Updated: Jul 15
The Bee watched Julius Caesar in May 2022 at the Shakespeare’s Globe standing in the yard.
It isn’t for everyone, but the Bee loved it.
What is a groundling?
A groundling, a.k.a. a plebeian, is an audience member at the Shakespeare’s Globe who stands in the yard to watch the play (as opposed to those who sit in the galleries)
Do you have to stand for the entire duration of the play?
Yes, expect to stand for about 3 hours at least.
Can you sit down if you start to get tired?
If you thought you could bring your foldable chair or stool and seat yourself nicely, you’re wrong. If you thought you could sit on the floor and make a nice picnic of the experience, you can’t. The second you sit down, an usher will come find you and ask you to stand back up. You can only sit down during the interval and must stand the second the show begins.
It looks like the yard is open to sky. What if it rains?
You get wet. Unless you thought to carry an umbrella. No, you can’t run for shelter into the galleries if it starts pouring. There just isn’t enough room.
Do you get your own standing spot in the yard?
No, there isn’t going to be a cleanly marked spot on the yard floor reserved for you to stand on. You stand wherever you find enough space to plant your two feet. The Bee is aware that some ticket websites (TodayTix) for example give you the choice of selecting where you want to stand, and your ticket might even have a seat number (or is it called a stand number?) But in the Bee’s experience, nobody respects these seat numbers and everyone just pools together in the yard. You can move about the yard freely (not during the performance of course) and find your favourite spot.
What if it’s too cold in the yard?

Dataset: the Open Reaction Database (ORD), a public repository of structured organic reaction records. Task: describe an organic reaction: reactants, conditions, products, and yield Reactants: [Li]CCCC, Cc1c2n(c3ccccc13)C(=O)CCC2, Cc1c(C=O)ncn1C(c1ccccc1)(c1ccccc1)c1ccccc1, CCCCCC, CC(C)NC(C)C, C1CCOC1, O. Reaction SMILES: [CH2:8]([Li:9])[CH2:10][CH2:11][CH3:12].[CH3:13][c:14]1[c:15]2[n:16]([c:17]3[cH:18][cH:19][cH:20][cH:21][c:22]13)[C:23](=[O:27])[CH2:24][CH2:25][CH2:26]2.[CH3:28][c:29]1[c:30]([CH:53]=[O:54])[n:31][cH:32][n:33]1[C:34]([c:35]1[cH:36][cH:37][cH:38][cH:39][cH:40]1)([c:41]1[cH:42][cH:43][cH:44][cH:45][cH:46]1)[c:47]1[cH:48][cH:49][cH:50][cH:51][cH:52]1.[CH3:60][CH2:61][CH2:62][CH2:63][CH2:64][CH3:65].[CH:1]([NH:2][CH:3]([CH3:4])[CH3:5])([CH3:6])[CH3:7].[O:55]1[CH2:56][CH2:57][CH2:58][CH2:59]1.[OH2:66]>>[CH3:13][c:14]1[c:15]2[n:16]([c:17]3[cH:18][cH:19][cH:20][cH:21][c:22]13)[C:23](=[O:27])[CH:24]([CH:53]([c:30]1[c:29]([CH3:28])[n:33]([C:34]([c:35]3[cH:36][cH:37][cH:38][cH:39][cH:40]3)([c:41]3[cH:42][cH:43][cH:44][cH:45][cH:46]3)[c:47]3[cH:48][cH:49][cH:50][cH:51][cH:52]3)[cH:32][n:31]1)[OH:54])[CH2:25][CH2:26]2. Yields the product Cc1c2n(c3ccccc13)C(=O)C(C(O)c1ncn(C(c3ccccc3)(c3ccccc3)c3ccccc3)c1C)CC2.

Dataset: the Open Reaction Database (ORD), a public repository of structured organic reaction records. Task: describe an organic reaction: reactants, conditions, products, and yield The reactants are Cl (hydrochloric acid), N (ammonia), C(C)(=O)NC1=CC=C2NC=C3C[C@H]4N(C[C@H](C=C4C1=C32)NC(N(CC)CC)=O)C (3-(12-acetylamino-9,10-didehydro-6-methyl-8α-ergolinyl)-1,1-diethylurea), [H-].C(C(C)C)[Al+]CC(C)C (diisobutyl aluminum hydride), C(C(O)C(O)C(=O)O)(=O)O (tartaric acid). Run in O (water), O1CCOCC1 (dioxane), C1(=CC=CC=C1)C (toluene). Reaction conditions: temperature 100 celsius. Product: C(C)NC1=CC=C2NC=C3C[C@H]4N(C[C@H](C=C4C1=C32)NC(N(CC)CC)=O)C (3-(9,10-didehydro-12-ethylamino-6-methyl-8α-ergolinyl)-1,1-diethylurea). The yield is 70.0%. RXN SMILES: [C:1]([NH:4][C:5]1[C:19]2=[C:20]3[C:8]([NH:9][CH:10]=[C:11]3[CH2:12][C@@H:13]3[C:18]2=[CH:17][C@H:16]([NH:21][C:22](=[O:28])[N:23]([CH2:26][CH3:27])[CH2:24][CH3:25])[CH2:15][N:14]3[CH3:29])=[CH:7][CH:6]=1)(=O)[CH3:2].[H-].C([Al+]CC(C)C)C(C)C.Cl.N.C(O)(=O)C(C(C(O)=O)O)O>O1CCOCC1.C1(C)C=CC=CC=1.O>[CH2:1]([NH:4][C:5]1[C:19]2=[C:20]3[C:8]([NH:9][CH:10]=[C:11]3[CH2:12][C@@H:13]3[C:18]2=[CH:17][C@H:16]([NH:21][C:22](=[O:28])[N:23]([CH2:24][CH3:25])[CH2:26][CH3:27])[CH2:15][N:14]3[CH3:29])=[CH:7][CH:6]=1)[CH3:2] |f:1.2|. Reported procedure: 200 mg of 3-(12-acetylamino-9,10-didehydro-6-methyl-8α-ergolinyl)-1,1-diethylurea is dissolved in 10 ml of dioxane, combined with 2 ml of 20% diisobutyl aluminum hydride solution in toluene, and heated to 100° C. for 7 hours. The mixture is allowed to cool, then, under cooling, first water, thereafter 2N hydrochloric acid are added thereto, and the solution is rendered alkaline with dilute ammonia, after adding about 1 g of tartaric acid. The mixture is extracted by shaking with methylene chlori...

You keep forgetting you’re a ‘plebeian‘ (read: commoners) in this set-up. So nobody cares. Besides, this auditorium runs shows only in the summer.
That sounds awful! Why on earth would you give up the comfort of a nice warm seat and brave the elements on your feet for a full 3 hours?!
Three BIG reasons.
First, groundling tickets cost only £5. Even the worst of the seated tickets (with a hundred obstructions in your view) cost at least £25. The Globe is a very expensive theatre and the Bee has almost never seen it run any discounts or offers or concessions.
Second, you get the BEST views of the stage as a groundling. As the Bee’s picture of the stage shows, you are closer to the stage than anyone sitting in the galleries. Sure, you might have to deal with a bunch of heads in your view if you’re not tall, but usually people are pretty considerate and it’s fair game for short people to squeeze ahead in front of taller people.
Third, many times the actors make their entrances and exits amidst the audience, and even shout their lines while standing amidst the audience! You get to see them super closely. For example, the Bee got to shake hands with Julius Caesar as he pretended to mingle with his plebeian countrymen - he just went around shaking hands with the audience members and saying “Welcome to Rome”. And (spoiler ahead) when Caesar was dying, he was frantically trying to reach for an audience member (to hold her hand or something, as a dying person desperate for help might do. The woman was dumbfounded and didn’t know where to look. It was rather entertaining for the rest of us.) So in many ways, the play becomes a very nice immersive experience.
Now the Bee gets excited by these little things but understands that others might not. Perhaps these are not the elements of the play that you like the most and would stand three hours non-stop for. The Bee is certainly not going to recommend it to anyone who’s not used to standing for long periods at a stretch. It can cause pain and sometimes it can even make you feel dizzy if you stand completely still for that long. Don’t do it unless you know you’ll be okay.
If you do decide to watch a play from the yard, remember to 1) check the weather and carry layers/umbrellas/hats as needed, 2) wear comfortable standing-friendly shoes, and 3) choose a good spot to stand as it’ll be difficult to move about once the play begins (and remember that your standing-seat numbers on your ticket mean nothing).
Would Theatre Bee be a groundling again?
Yes, without a second’s thought. For the view.